By Rob Day ’10
This marks my last issue as publisher, and accordingly my last “Publisher’s Letter.” I have thought quite a bit about what sort of parting remarks I’d like to make, and it seems appropriate to end with some final reflections on a topic I have often discussed in this column – namely, the broken state of ethical discourse on this campus. My previous entries have focused primarily on specific instances in which I felt the conservative cause was being criticized on illegitimate grounds. For this last letter, I’d like to propose what it is that makes the response of our liberal counterparts so unproductive for discourse and propose a means for how conservatives might overcome the often-garbled responses of our poor debating partners.
It is not difficult to find instances of the poor state of ethical discourse on this campus, and the current “debate” on sexual ethics is perhaps the most salient example of this futility. Representing a – though by no means only – conservative opinion, the Anscombe Society has published numerous articles, essentially mini-manifestos of their basic philosophical principles. The responses to these arguments have been marked by an unwillingness to engage with the principles or reasoning they contain. Instead, coherent philosophical arguments are met with pronouncements of the corrupted individual motivations of those providing the argument. I have in mind such “responses” that have accused Anscombers of being “heteronormative,” “bigots,” “minions of Professor George,” and/or “religious fanatics.”
It is clear to me that each of these labels is incorrect, but for the purposes of this piece it is more important to see how the conversation is at a stalemate before it can begin. If we wish to pursue a dialogue on this matter, then it is imperative that both parties are talking about the same things – which, clearly, they are not. One side makes claims about the nature of sex, while the other responds to the motivations behind those claims. That is not to say, however, that an Anscombe skeptic can never make the argument that Anscombe is biased. It is simply to say that if one wishes to establish this argument as part of a dialogue, then it must be directly related to the substantive arguments Anscombe has provided about sexual ethics. One might, for example, show that Anscombe’s premises do not reasonably lead to the conclusion and thus must be motivated by some other impetus, and here is where we might look for “clues” of bigotry. In short, we should argue about sex itself before (or at least at the same time as) we talk about normative influences on perceptions of it and how one ought to engage in it.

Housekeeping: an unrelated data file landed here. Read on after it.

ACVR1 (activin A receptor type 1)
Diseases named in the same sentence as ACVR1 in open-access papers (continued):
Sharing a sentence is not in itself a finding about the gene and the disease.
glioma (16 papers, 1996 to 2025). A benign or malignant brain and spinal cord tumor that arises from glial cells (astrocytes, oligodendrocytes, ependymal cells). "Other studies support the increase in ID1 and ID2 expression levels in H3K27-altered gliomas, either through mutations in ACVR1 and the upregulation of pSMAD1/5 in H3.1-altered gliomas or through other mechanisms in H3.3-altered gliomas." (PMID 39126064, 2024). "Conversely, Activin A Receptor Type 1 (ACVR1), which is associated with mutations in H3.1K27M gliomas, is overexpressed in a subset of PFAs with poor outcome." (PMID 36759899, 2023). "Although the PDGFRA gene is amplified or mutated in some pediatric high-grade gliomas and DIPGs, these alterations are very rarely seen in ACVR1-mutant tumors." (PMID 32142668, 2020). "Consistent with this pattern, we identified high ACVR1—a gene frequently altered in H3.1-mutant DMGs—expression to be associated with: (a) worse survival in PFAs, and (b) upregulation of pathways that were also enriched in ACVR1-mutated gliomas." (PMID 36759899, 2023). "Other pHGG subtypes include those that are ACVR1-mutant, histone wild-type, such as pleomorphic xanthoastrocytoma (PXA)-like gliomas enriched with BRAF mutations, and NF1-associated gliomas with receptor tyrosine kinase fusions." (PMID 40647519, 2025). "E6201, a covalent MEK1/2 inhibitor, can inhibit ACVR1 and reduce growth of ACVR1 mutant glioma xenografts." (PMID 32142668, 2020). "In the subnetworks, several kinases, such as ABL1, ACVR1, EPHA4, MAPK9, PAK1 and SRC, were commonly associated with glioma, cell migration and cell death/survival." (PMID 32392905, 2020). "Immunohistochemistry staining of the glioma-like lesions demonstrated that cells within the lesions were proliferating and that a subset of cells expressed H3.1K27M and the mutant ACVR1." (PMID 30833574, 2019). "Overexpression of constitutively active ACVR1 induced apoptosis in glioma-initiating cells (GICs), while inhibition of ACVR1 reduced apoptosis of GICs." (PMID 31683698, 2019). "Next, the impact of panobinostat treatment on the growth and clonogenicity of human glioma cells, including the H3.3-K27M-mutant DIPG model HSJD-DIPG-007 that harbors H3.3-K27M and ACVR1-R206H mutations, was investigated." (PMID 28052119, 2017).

This task, unfortunately, is one our liberal counterparts seem most unwilling to do. This reluctance occurred most recently in an entry posted on a Princeton feminist blog in response to an article published in the last issue of the Tory. In an apparent attempt to disrepute the author’s argument, the blogger simply made a laundry list of certain arguments that were to her disliking, labeled them as clearly bigoted, and signed off. Her message was clear: the perspective printed in the Tory article was so obviously illegitimate that it simply needed to be pointed out to be disproven.
What is one to do in the face of such opposition, when one is speaking to someone who has shut his eyes, covered his ears, and refuses to engage with the actual principles of one’s argument. There can only be one answer: Anscombers, and all other conservatives who experience this juvenile name-calling, must remove the covers from their opponents’ ears and actively show why their positions are not attached to their personal motivations. Instead of simply pointing out the poor form of our counterparts, we must respond to the accusations they so clearly fail to make. It is work we should not have to do, but, for the sake of campus discourse, we must.
It is the Tory’s great privilege to be one means by which this task might be accomplished, and it has been my great honor to lead it. I entreat next year’s staff, headed by the eminently qualified Aaron Smargon, to take due concern for this, our greatest responsibility.